Beyond the bay the roller coaster coastal path continues gently rising and falling. As I got closer to West Mouse I could see the beacon, a large white painted column which is matched on Carmel Head by two further columns, known locally as the “Three White Ladies”. They were constructed in the 1860s as navigation aids: lining up the three columns marks the position of a shallow reef offshore that was a grave danger to shipping – presumably it still is! They look big from a distance but close up they are flat with a supporting buttress holding them up. A bit like a brick easel, a very big easel of course. The lighthouse on The Skerries is painted to match the St Helens rugby league shirt – red and white hoops and very fetching too. Carmel Head is also the site of the Carmel Head thrust fault where the oldest rocks in Wales have been pushed over the younger Ordovician strata – I didn’t actually see it, as the path is very high at this point. It is also another turning point, now heading south and onwards to Church Bay where my penultimate stop lay. Goodbye to Wylfa and hello to Holyhead Mountain once more, with Church Bay a couple of miles of high cliffs and bays away. It was a very long hot day and I was a little fatigued towards the end of it with the unrelenting sun beating down on my brow – did I say it was dry again? A small NT wood reaches the shore and a lovely small Llyn at Ynys y Fydlyn – a very appropriate name as I passed a young couple getting to grips with each other! A little further on I walked above Church Bay and it’s lovely sandy bay, with the low sun shining silver sparkles across Holyhead Bay, a lovely finish to the day – tired and thirsty but happy. Eventually I reached my B&B for the night which was splendid, as was the meal served up. 

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walking the line, across the railway out of Amlwch

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out through the town and some scrubby pasture, and up and over this pointless stile

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Bull Bay - a bit posher than it's neighbour

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heathery headlands ahead, with plenty of undulations

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big cliffs and high above the water gives a great feeling of airiness

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Porth Wen brickworks across the bay

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three round brick kilns on this very interesting site

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looking down over Porth Cynfor or Hell’s Mouth from big cliffs

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an old hill fort ahead on Dinas Gynfor which sits above the old porcelain works at Porth Llanlleiana

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but down steeply first and back up to the hillfort

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looking down from the hillfort over lovely golden reed beds when the sun was shining, with the windfarm in the distance

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the porcelain works with a kiln up on the hillside and curved walls to keep out the high seas?

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further along the cliffs up on high - great airy feeling up here

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didn't see much life down below. I thought I'd see a seal or two

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the small chapel of Ty'n Llan ahead with the Wylfa power station looking large in the distance

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the beach at Porth Padrig with crumbling cliffs in the background

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the lovely sandy beach at Traeth Mawr

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Great Geology on view - the famous 'Melange' incorporating large blokes of limestone and lots of other interesting stuff

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calm seas and Wylfa across the bays at Porth yr Ogof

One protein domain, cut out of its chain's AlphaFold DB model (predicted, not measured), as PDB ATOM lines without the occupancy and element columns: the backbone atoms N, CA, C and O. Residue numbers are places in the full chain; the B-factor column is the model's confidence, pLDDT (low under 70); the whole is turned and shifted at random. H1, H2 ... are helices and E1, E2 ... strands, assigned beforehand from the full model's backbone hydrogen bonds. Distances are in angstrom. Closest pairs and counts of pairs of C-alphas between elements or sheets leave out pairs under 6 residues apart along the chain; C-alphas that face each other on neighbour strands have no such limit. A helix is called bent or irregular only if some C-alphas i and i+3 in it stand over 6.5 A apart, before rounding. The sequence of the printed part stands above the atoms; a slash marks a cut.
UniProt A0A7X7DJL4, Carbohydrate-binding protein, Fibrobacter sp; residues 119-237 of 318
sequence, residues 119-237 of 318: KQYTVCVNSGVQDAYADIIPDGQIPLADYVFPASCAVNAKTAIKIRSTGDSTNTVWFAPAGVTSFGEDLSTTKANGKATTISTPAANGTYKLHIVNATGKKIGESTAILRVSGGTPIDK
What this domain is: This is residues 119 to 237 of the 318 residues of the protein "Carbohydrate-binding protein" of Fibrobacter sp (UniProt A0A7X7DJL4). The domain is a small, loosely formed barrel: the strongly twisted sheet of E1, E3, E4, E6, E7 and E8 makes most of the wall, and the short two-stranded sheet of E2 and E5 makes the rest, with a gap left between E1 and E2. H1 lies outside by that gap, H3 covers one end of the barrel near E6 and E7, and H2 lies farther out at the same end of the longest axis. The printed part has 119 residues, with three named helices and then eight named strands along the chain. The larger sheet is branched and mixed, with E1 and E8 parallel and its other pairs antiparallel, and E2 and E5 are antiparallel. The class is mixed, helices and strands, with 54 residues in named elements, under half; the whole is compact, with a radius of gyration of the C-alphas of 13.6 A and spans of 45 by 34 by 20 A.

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big power lines exit the power station - no surprises there then

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the controlled path through all the groundwork - keeping me penned in. Elf and safety etc

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the exotic garden at Cestyll an abandoned house - a beautiful setting as long as you look the right way

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although it's big, it didn't intrude on my senses too much due to the fact it was quite quiet. It soon fades into the background

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more melange as I walk around towards Cemlyn Bay

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the shingle bar and the wildfowl reserves behind it

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a bit tiring walking across here, and I think the poles are to keep me the right side of the birdlife especially at nesting times

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looking back to Wylfa and Cemlyn Bay

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Harry Furloughs rocks and in the distance West Mouse and the Skerries

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Wylfa disappearing into the distance beyond Hen Borth Bay

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the Skerries and West Mouse off the north coast

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wonderful coastal walking as the navigation markers appear on the headland at Carmel Head

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two of the 'Three White Ladies'

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and the view from the side looking back to Wylfa

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The Skerries off the north west tip of Anglesey

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turning the corner on Carmel Head, and Holyhead Mountain comes into sight

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wonderful ground to walk over, looking back to West Mouse

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steeply down to the beach at Ynys y Fidlyn

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which is backed by this nice little Llyn y Fidlyn

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more great coastal scenery

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Church Bay and the Lobster Pot restaurant ahead in lovely soft sunshine

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peace at the end of a long satisfying walk

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Church Bay

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and a lovely sunset to finish the evening